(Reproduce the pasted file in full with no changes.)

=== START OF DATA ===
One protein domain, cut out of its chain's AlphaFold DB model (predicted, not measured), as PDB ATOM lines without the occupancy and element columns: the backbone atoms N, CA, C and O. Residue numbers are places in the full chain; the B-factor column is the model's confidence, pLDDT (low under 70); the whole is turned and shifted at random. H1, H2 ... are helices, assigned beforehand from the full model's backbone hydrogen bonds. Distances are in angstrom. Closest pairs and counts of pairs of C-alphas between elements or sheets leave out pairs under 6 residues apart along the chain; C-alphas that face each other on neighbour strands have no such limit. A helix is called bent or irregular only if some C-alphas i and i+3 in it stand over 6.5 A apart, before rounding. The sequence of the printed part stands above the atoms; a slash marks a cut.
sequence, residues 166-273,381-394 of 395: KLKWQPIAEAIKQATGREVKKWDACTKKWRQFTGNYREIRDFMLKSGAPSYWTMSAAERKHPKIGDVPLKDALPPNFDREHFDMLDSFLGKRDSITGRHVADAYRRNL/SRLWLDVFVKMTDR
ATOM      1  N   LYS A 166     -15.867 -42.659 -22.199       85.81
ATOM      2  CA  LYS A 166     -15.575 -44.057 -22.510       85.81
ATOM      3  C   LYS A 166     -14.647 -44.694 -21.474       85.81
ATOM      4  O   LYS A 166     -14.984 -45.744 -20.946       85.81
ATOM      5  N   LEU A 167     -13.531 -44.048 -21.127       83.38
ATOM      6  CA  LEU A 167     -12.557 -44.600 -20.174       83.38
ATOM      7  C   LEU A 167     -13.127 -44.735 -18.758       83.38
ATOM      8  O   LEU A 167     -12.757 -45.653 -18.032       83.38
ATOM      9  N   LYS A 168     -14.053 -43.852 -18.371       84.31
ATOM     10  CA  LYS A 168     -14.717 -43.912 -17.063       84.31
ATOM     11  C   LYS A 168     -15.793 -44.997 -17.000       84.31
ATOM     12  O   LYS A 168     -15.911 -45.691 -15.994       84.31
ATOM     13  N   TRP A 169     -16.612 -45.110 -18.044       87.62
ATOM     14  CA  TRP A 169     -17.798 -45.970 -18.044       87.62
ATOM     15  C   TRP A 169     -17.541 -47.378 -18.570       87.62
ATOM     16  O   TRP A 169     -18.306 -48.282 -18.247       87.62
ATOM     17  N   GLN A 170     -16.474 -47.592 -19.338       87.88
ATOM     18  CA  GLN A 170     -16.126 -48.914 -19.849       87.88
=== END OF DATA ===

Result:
One protein domain, cut out of its chain's AlphaFold DB model (predicted, not measured), as PDB ATOM lines without the occupancy and element columns: the backbone atoms N, CA, C and O. Residue numbers are places in the full chain; the B-factor column is the model's confidence, pLDDT (low under 70); the whole is turned and shifted at random. H1, H2 ... are helices, assigned beforehand from the full model's backbone hydrogen bonds. Distances are in angstrom. Closest pairs and counts of pairs of C-alphas between elements or sheets leave out pairs under 6 residues apart along the chain; C-alphas that face each other on neighbour strands have no such limit. A helix is called bent or irregular only if some C-alphas i and i+3 in it stand over 6.5 A apart, before rounding. The sequence of the printed part stands above the atoms; a slash marks a cut.
sequence, residues 166-273,381-394 of 395: KLKWQPIAEAIKQATGREVKKWDACTKKWRQFTGNYREIRDFMLKSGAPSYWTMSAAERKHPKIGDVPLKDALPPNFDREHFDMLDSFLGKRDSITGRHVADAYRRNL/SRLWLDVFVKMTDR
ATOM      1  N   LYS A 166     -15.867 -42.659 -22.199       85.81
ATOM      2  CA  LYS A 166     -15.575 -44.057 -22.510       85.81
ATOM      3  C   LYS A 166     -14.647 -44.694 -21.474       85.81
ATOM      4  O   LYS A 166     -14.984 -45.744 -20.946       85.81
ATOM      5  N   LEU A 167     -13.531 -44.048 -21.127       83.38
ATOM      6  CA  LEU A 167     -12.557 -44.600 -20.174       83.38
ATOM      7  C   LEU A 167     -13.127 -44.735 -18.758       83.38
ATOM      8  O   LEU A 167     -12.757 -45.653 -18.032       83.38
ATOM      9  N   LYS A 168     -14.053 -43.852 -18.371       84.31
ATOM     10  CA  LYS A 168     -14.717 -43.912 -17.063       84.31
ATOM     11  C   LYS A 168     -15.793 -44.997 -17.000       84.31
ATOM     12  O   LYS A 168     -15.911 -45.691 -15.994       84.31
ATOM     13  N   TRP A 169     -16.612 -45.110 -18.044       87.62
ATOM     14  CA  TRP A 169     -17.798 -45.970 -18.044       87.62
ATOM     15  C   TRP A 169     -17.541 -47.378 -18.570       87.62
ATOM     16  O   TRP A 169     -18.306 -48.282 -18.247       87.62
ATOM     17  N   GLN A 170     -16.474 -47.592 -19.338       87.88
ATOM     18  CA  GLN A 170     -16.126 -48.914 -19.849       87.88